Lachlan Cranswick, an Australian nuclear scientist who worked at a research facility near his small hometown of Deep River, vanished under extremely mysterious circumstances a month ago. Now authorities have given up on the strange, tragic search for him.
The last time neighbors saw Cranswick, he was taking out his garbage bins. A few days later, when he missed curling practice with his local team, his friends came to check in on him. They found his house lit and open, his keys and wallet inside. It was as if he'd gone outside to bring in his bins and simply vanished. Was it suicide? Foul play?
Investigator Darin Faris told Australia's The Age:
This guy's got more [gigabytes] of storage device than anybody I've ever seen and we found nothing ... [W]e've got no evidence that he wanted to take his own life or somebody wanted to take it for him. If he went out in thick pair of boots, a heavy coat, fur hat and probably gloves and was hit by a car on the street and you wanted to take the body, would you be smart enough to think, ‘Oh my god, I've got to get him out of here', and look for the hat that came off his head or the boots that came off his feet? It's highly unlikely you'd look for the hat. Or if you're in the bush and the wolves and coyotes got to you and physically ate you, they're not going to eat your coat or your boots. We found nothing. We didn't find a hat. We didn't find a glove. We didn't find boots. We found nothing. That's the part that's puzzling us.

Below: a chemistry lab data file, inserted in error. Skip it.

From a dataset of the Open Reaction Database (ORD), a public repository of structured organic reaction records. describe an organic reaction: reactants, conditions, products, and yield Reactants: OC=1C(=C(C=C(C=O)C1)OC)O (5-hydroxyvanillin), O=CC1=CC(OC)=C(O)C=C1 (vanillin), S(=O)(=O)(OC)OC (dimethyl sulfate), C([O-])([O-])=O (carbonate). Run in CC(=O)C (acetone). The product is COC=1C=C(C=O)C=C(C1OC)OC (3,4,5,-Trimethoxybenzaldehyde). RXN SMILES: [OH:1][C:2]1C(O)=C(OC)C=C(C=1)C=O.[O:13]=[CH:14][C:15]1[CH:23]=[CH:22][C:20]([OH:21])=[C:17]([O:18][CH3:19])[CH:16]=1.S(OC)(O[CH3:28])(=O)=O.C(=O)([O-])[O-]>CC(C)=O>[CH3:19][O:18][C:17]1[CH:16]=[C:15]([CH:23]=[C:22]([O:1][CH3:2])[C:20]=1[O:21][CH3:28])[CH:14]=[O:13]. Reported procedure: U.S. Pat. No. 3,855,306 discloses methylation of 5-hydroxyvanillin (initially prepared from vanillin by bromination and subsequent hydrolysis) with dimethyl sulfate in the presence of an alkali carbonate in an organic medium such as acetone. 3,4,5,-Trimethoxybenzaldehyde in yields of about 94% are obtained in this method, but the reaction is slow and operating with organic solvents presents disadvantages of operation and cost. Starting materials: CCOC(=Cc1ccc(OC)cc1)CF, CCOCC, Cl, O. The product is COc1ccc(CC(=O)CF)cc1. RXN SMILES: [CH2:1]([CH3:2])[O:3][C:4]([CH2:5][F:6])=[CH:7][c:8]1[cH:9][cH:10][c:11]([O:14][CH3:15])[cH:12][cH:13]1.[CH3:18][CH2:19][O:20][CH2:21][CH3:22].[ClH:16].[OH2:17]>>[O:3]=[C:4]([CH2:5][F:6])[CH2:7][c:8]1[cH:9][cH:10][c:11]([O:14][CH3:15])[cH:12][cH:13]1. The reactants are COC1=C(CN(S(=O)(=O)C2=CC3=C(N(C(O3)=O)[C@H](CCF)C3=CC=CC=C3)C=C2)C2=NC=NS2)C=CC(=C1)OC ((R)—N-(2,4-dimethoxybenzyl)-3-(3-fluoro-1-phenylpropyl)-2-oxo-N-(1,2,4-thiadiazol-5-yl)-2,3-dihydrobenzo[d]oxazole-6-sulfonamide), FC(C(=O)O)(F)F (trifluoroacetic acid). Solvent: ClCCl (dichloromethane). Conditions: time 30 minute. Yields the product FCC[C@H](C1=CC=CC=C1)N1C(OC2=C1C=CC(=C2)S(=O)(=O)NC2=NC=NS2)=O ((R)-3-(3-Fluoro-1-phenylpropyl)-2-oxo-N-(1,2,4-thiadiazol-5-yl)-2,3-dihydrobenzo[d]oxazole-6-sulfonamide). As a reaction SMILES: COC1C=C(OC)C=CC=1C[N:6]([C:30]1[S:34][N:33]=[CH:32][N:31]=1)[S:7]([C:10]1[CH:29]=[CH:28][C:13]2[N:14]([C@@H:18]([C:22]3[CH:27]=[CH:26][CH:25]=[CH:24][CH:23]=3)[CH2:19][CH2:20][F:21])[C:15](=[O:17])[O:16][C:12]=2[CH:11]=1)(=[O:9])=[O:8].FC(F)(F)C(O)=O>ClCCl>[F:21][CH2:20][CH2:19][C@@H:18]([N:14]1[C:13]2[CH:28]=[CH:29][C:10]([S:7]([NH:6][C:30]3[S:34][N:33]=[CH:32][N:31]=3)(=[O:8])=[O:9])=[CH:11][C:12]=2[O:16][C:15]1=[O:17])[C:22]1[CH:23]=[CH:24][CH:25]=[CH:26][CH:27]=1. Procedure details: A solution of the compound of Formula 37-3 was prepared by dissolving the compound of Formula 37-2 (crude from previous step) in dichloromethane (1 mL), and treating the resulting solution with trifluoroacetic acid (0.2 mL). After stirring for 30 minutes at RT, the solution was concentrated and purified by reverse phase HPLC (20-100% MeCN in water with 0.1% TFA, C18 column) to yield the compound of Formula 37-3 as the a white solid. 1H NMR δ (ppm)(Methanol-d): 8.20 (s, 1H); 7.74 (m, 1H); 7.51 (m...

Cranswick's home is near the frozen Ottawa River, but the scientist's friends and brother insist that he would never have gone hiking through the woods to the river at night. He was known to be very organized and fastidious - not the kind of person who goes hiking at night in freezing weather on a lark.
The Age story continued:
Rupert Cranswick, Lachlan's Melbourne-based brother, spent two weeks in Deep River speaking to residents and claims police wasted time searching the surrounding forests and ski trails.
He said Mr Cranswick, who was last seen on Monday, January 18, after taking the company bus back into town and then walking home, would never have gone hiking at night during winter.
His car was still in the garage, his keys, wallet and passport had not been stolen, nor was his home disturbed.
"It just looks like he went to put out his bins and he vanished from there," Rupert said.
"I talked to lots of the locals there and they think something extraordinary happened to him. He loved his work. He lived for his work there. He loved it so much he didn't want to come back to Australia. It's just such a strange thing. It's like he's been taken off the planet.''
Maybe he was. Or maybe a time machine was involved. Either way, it's an exceptionally odd missing persons case.
via The Age